Gas pipeline firm Jemena has signed a deal with Australian Industrial Energy to connect the latter’s proposed Port Kembla LNG import terminal in New South Wales to the Eastern Gas Pipeline.
The project development agreement comes after the duo signed a memorandum of understanding to work together in November last year.
Jemena’s managing director, Frank Tudor, said the agreement formalises arrangements between the duo. Jemena will now invest in a capital spend program to progress development of a 12km gas pipeline to connect the EGP to the LNG import terminal.
The firm expects first gas flow in early 2023.
“The ACCC recently identified a potential for a gas shortfall of around 30 petajoules from as early as 2024 unless an LNG regassification terminal or speculative resources are developed. This project is the most advanced, and best way, of helping to meet this shortfall and will bring additional gas to Victoria and NSW before this deadline at globally competitive prices,” Tudor said.
One of several LNG import developments
AIE, owned by Australian businessman Andrew Forrest’s Squadron Energy, has previously secured the Hoegh Galleon as the project’s FSRU, but the firm still needs to take a final investment decision.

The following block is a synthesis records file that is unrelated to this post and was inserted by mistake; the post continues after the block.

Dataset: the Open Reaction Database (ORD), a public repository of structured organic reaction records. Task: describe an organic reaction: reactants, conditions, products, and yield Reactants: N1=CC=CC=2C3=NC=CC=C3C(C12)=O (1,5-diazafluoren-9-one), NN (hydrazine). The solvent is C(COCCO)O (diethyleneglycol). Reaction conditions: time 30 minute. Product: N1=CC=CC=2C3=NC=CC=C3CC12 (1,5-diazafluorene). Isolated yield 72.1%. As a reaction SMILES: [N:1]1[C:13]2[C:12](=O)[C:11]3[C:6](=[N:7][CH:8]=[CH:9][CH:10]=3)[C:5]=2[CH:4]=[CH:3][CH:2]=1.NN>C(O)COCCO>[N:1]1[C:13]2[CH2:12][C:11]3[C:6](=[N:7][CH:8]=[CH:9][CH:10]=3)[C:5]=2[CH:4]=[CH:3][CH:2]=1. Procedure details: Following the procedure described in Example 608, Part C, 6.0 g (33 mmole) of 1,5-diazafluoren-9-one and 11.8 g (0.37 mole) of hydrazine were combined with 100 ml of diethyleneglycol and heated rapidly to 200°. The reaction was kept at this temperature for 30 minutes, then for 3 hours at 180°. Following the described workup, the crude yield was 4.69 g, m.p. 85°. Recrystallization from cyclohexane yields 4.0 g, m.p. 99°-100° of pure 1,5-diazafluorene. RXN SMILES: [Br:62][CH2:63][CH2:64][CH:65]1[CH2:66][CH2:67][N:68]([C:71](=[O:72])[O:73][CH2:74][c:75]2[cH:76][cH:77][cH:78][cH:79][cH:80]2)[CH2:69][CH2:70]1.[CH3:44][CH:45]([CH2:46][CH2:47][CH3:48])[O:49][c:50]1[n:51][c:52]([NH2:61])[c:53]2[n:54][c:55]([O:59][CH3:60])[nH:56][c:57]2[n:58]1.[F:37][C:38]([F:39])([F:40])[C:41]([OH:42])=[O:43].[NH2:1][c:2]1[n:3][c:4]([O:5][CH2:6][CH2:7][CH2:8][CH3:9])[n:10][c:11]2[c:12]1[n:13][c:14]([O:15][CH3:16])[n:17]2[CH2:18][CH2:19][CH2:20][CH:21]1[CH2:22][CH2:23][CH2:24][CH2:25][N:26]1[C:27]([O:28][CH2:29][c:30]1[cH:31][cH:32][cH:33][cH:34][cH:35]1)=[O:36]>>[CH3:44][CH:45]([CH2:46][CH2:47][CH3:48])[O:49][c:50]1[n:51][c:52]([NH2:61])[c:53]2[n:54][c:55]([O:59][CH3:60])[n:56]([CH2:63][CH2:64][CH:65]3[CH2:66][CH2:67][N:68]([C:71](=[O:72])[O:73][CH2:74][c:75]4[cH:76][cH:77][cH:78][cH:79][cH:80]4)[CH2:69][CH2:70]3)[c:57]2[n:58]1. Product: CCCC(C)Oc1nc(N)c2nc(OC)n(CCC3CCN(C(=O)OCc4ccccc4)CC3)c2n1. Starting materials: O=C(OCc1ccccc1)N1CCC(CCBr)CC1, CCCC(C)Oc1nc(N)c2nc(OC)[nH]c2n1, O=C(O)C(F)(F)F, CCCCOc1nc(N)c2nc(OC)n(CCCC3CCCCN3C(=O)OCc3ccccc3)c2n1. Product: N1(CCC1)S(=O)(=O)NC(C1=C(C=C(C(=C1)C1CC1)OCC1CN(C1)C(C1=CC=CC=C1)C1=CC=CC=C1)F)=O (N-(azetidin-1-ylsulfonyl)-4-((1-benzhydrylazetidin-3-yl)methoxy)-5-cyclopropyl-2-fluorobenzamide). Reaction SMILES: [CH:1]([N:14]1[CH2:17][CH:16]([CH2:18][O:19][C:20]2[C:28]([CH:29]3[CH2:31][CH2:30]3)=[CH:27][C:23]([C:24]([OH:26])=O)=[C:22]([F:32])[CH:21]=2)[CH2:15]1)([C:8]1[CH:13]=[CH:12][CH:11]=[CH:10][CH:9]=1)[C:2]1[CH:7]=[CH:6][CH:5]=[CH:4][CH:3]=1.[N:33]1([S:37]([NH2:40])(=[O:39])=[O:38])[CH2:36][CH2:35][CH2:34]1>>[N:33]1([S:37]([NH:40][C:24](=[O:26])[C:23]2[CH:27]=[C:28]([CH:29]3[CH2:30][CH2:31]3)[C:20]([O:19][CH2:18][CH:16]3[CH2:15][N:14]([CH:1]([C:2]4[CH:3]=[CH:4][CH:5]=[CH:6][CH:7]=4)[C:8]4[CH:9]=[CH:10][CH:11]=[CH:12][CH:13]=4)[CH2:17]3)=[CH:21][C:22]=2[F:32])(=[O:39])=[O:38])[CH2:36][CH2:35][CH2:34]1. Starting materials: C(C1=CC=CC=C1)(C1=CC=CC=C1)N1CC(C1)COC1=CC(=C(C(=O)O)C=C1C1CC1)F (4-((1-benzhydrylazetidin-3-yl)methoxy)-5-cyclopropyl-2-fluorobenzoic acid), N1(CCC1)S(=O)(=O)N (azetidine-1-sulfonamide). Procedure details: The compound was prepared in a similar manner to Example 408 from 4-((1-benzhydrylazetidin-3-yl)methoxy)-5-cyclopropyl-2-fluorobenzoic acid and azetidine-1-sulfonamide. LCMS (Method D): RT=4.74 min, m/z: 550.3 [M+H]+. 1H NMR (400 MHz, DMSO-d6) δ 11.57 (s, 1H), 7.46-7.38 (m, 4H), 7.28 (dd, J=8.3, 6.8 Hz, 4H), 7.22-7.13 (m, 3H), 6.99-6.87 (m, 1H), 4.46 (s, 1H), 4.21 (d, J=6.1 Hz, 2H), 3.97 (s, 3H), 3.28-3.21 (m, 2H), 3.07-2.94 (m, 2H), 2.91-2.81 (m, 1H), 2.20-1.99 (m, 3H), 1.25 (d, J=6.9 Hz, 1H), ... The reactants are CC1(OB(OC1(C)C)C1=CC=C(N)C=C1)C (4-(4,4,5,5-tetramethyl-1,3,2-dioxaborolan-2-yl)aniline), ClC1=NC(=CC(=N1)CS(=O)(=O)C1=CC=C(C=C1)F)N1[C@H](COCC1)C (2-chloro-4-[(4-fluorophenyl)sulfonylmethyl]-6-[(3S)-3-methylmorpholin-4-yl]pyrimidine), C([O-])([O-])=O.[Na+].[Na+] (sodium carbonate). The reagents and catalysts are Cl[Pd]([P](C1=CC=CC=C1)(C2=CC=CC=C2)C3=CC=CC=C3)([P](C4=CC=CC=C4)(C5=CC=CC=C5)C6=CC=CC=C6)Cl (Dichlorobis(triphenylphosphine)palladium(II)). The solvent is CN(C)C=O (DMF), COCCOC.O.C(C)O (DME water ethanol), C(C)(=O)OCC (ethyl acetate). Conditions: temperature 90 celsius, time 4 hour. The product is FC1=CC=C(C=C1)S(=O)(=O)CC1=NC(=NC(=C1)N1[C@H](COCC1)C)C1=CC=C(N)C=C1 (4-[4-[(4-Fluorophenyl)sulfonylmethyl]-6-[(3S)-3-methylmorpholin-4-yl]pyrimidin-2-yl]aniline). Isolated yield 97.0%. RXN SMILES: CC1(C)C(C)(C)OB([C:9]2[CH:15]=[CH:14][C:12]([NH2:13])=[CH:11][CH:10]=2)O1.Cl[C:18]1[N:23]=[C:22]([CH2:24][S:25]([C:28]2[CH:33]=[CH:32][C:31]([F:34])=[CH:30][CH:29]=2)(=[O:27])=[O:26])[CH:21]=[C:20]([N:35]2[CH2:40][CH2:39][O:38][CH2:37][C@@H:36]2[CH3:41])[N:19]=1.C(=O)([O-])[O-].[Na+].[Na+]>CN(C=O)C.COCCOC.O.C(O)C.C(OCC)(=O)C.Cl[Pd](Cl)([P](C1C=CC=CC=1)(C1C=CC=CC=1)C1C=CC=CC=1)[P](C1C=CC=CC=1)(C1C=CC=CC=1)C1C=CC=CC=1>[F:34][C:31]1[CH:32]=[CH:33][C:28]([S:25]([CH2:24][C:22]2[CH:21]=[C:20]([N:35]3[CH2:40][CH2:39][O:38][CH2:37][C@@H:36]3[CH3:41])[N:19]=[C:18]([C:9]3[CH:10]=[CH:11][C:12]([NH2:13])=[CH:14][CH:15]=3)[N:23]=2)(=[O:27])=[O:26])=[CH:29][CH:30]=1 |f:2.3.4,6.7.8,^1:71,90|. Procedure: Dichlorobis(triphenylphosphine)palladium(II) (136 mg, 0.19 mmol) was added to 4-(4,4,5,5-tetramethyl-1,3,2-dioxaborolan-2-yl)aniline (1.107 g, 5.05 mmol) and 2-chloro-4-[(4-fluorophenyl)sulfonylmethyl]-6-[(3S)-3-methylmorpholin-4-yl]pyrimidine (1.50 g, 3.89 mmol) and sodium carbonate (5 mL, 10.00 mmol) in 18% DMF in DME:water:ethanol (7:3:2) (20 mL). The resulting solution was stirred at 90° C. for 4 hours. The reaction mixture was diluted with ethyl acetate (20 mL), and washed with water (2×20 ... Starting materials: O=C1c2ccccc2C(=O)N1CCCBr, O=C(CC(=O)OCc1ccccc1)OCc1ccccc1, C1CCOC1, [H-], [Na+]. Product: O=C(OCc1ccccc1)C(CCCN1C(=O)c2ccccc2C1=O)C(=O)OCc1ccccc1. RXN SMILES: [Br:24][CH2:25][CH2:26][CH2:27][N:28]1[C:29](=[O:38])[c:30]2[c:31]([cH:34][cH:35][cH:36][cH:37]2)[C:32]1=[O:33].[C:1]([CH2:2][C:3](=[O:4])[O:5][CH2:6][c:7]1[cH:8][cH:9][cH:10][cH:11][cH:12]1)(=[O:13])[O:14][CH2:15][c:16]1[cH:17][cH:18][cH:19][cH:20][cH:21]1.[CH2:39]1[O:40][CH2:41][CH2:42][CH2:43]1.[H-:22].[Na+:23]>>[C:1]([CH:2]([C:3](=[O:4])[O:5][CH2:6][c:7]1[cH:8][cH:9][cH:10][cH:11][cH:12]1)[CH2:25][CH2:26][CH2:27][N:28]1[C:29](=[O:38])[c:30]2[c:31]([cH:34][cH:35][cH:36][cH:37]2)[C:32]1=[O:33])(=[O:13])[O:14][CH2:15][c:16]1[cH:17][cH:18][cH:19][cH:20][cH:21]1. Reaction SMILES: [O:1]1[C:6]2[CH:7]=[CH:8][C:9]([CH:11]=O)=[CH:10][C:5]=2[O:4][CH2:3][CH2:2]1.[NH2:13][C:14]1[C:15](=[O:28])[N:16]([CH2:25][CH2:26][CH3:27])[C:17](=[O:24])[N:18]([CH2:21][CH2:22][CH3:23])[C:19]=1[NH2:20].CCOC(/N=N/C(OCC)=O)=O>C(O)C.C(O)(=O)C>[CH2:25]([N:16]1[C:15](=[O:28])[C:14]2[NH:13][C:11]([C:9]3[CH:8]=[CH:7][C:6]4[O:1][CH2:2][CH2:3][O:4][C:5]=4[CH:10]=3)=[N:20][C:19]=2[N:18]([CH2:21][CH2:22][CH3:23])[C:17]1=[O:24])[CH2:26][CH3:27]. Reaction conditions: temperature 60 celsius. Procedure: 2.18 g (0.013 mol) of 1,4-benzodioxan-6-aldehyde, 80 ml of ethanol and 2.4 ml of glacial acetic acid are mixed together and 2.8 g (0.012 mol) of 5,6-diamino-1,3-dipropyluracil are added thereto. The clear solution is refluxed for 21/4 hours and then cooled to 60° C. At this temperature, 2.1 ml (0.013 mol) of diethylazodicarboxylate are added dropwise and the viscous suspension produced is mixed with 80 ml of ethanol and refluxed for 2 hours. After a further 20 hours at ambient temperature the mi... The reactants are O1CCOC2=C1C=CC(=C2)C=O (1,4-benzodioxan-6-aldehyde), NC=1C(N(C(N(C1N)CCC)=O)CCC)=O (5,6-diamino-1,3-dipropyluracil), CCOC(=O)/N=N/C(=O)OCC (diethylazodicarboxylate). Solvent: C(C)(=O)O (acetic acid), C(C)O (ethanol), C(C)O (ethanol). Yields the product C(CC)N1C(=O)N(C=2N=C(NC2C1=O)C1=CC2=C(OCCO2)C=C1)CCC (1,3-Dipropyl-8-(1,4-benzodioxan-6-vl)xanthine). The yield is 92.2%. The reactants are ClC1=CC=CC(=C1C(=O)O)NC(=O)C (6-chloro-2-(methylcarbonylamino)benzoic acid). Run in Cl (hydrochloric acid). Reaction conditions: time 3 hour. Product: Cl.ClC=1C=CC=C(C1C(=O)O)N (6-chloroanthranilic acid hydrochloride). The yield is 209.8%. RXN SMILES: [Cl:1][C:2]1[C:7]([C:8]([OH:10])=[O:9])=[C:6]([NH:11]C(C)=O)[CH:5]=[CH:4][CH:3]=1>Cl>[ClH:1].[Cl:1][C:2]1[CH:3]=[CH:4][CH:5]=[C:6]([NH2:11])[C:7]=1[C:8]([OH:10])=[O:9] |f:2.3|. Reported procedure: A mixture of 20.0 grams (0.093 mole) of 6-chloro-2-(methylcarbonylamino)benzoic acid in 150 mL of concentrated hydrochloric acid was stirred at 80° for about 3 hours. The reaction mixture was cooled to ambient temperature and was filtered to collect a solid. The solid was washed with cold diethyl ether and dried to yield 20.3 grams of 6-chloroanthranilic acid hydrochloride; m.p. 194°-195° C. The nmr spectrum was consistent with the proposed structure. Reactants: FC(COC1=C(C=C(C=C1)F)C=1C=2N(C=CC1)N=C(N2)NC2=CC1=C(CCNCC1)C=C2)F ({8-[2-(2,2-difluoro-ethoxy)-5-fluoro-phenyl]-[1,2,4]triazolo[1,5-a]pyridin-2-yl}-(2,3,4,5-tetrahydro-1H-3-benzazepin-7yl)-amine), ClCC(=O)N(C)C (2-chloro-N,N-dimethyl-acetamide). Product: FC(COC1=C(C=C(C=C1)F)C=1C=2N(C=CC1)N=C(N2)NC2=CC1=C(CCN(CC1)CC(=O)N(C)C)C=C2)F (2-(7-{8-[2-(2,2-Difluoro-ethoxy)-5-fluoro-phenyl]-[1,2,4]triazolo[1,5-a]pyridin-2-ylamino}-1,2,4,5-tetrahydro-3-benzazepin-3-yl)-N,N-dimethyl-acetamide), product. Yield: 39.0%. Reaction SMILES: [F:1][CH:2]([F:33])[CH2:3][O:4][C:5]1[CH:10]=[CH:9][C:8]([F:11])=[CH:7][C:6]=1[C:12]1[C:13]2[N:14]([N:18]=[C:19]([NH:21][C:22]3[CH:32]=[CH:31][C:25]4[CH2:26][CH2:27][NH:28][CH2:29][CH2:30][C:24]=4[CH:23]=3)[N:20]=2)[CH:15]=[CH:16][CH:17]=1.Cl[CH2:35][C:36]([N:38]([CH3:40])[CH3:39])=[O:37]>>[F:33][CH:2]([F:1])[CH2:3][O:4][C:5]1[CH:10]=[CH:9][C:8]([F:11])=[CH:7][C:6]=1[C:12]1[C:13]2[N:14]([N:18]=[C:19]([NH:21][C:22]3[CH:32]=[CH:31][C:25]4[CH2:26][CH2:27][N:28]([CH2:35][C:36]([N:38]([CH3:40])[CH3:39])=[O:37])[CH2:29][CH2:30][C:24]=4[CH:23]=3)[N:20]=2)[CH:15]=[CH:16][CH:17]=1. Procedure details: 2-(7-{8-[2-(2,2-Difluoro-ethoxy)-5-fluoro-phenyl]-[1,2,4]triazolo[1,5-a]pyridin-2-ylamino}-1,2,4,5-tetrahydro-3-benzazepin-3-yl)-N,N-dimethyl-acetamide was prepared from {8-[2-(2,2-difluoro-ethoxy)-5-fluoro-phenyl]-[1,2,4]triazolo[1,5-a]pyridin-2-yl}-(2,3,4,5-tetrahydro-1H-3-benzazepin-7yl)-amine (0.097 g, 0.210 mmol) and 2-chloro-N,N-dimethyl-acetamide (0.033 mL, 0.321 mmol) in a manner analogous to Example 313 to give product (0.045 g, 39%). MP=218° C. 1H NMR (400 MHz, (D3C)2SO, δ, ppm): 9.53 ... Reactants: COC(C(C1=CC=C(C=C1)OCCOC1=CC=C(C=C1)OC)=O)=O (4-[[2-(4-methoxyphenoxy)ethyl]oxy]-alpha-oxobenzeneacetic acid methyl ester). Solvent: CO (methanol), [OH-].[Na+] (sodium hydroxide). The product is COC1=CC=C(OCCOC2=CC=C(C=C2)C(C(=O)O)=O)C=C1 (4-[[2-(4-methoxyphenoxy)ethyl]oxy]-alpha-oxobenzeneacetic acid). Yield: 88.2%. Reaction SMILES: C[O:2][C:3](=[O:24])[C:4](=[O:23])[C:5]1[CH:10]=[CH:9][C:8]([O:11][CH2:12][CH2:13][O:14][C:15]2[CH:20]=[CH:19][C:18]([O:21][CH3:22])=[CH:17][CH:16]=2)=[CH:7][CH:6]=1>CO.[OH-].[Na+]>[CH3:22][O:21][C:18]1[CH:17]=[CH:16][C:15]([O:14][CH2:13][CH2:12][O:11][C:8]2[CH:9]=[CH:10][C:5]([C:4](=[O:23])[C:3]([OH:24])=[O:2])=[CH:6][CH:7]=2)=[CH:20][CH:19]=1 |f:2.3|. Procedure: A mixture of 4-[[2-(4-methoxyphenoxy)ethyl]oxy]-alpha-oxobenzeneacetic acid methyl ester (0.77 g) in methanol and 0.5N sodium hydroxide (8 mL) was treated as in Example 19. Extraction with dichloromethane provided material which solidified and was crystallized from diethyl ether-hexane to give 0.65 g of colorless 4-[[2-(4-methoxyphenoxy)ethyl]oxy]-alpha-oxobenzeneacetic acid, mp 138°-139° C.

In addition, Japan’s JERA and Marubeni said in October they have sold their stakes in the FSRU project to Squadron Energy, which now develops the import facility solo.
The Port Kembla terminal, claimed to be Australia’s first LNG import facility, will have the capacity to deliver over 100 petajoules of natural gas each year. This represents about 75 percent of NSW total market needs, according to AIE.
It could source LNG supplies from Western Australia, Queensland, or anywhere else in the world, the firm said.
The project competes with at least five other developments aiming to import LNG into southeast Australia, including the most recent announcement by Dutch Vopak that plans an FSRU in Victoria.
They are all looking to plug the expected gas supply gap in Victoria and NSW.